It is galling that the government takes another slice on dividends and capital gains after it has already charged additional tax on investing taxed income. But reconcile yourself with the thought that at least you have profits to be taxed.
Tax is always complicated, and huge manuals have been written on how to cope or get the best deal possible to frustrate the efforts of HM Revenue & Customs (HMRC). This chapter represents the merest skimming of the surface and is generalized as these things change continually.
Governments have tried to steer us towards some investment vehicles by tax incentives because they think they would be good for us or for the country. It would be foolish not to take advantage of any extra benefits provided by the tax office, but it would be just as silly to invest purely for the tax break. This is especially so as the management fees for some schemes need careful scrutiny to test whether the deal is still worth it after the professionals have had their share of the cream. So weigh the alternatives and go for the one that is best, judged by your personal criteria, and only go for the savings in tax if the investment would have made sense without them.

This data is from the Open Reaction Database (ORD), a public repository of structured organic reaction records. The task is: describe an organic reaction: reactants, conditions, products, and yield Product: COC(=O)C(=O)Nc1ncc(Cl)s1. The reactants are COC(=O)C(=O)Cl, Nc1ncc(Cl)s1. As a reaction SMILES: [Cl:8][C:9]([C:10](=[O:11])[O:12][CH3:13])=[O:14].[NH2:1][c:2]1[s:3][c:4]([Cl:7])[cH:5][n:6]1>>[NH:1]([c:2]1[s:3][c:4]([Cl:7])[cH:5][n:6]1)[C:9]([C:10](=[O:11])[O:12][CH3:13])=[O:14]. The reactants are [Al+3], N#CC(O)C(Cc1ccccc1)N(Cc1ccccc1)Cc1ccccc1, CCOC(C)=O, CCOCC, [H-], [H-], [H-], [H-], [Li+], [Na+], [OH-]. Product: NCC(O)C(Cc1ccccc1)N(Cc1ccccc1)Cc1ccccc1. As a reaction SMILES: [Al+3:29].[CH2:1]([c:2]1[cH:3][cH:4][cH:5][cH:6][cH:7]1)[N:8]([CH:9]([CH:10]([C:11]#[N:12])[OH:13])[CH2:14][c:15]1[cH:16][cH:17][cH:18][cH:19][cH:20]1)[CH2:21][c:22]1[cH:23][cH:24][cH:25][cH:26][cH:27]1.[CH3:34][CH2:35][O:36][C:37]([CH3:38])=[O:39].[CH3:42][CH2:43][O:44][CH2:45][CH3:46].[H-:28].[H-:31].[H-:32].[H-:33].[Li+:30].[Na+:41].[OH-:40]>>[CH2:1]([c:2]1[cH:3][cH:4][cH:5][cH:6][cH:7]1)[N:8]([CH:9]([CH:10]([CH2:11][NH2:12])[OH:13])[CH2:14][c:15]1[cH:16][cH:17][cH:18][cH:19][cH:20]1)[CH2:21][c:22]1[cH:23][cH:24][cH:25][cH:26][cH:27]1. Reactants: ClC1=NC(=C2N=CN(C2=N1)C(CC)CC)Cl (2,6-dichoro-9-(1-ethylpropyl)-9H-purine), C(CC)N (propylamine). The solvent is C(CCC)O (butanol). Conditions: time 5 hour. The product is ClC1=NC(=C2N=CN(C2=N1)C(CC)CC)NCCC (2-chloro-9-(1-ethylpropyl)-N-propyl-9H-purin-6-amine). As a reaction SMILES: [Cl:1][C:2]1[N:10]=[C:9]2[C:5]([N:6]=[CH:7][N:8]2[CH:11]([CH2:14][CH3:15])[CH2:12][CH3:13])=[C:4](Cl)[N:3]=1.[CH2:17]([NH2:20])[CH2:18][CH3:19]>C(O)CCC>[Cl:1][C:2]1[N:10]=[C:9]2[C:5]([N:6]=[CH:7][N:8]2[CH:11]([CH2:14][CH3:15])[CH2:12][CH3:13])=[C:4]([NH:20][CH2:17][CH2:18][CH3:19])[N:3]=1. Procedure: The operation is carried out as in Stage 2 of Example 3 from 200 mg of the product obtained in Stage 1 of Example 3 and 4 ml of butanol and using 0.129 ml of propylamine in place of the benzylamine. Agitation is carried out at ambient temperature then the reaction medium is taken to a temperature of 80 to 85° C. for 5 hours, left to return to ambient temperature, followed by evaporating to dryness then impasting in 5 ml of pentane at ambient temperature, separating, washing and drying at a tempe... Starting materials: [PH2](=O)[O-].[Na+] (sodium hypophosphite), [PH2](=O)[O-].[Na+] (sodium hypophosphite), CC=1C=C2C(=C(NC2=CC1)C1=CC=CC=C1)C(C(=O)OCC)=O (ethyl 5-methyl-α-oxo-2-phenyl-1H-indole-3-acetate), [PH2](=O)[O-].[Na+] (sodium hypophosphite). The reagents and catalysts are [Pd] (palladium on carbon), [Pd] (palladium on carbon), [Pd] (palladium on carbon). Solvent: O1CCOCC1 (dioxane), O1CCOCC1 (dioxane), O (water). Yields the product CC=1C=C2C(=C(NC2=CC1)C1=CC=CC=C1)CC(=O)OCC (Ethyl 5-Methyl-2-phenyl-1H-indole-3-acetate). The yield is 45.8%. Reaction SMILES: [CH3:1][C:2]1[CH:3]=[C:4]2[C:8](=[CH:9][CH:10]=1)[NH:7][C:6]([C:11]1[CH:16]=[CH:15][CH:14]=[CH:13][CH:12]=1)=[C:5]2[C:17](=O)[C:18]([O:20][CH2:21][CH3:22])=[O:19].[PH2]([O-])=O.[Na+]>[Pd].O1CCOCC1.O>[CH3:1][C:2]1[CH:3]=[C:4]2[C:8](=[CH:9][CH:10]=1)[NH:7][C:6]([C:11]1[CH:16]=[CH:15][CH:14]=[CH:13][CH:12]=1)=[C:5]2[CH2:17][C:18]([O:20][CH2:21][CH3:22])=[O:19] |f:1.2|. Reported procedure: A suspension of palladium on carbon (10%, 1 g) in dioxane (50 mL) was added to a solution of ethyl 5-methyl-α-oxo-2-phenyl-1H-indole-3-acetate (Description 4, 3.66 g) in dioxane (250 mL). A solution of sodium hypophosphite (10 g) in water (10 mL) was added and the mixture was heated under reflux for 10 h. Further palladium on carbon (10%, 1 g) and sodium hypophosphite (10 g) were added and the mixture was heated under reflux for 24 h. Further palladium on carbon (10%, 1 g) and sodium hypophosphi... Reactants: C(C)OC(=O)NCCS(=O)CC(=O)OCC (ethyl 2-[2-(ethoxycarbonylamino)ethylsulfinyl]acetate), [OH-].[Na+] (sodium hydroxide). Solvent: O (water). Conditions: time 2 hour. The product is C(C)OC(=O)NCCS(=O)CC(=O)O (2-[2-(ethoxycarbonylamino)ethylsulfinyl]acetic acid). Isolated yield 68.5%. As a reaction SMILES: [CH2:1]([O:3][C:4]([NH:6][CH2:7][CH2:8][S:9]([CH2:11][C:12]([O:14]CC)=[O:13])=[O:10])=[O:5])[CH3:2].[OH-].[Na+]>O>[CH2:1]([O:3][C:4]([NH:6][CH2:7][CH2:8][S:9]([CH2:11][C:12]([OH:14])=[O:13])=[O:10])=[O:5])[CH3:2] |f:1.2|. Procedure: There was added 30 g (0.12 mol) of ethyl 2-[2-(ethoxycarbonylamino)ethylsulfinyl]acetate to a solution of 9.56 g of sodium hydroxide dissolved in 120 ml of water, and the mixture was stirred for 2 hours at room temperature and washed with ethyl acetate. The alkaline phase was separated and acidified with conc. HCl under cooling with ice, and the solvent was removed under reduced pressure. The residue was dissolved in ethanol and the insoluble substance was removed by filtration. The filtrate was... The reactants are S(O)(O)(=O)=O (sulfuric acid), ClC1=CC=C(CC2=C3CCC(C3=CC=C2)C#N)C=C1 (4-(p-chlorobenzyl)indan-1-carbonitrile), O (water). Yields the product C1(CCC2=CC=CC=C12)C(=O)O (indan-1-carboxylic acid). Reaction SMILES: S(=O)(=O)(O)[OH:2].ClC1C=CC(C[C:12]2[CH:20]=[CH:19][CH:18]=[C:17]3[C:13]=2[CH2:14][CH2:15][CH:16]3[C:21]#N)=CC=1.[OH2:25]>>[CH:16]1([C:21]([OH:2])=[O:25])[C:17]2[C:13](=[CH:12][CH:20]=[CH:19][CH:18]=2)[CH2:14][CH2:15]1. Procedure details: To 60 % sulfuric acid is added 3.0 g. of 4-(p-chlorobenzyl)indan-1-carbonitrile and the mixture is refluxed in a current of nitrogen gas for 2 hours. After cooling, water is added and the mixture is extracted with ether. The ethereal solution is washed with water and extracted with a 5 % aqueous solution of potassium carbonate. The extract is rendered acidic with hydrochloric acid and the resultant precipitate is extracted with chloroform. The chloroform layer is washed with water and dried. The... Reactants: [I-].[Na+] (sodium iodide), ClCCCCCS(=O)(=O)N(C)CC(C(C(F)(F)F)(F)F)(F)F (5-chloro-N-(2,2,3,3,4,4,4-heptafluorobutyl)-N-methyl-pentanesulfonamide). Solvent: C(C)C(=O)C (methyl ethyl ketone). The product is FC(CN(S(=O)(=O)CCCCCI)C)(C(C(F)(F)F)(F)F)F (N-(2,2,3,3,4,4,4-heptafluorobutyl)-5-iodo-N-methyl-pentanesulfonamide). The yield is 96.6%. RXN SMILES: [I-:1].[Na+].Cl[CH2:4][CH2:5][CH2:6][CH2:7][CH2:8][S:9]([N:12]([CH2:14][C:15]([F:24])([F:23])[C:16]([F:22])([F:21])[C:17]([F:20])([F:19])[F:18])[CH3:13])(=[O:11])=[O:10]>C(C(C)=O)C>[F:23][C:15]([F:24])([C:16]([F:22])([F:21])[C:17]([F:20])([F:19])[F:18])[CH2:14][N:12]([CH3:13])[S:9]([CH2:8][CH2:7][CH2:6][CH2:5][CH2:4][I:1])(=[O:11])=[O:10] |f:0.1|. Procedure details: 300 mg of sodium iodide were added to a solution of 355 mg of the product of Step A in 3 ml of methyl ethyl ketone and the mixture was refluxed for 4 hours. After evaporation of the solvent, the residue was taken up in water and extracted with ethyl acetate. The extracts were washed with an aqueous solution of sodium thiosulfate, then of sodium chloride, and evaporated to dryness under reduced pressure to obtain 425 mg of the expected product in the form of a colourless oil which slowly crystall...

Governments are rather good at taking money off us. There is not only tax on getting into shares – called ‘stamp duty’ – but also on the benefits from most kinds of investment, both on the income and the capital appreciation. Dividends, including scrip issues and bonus shares, count as income and therefore are subject to Income Tax. Most companies pay dividends net of tax.
HMRC publishes some useful booklets on tax, including one on capital gains tax (CGT), available from all tax offices.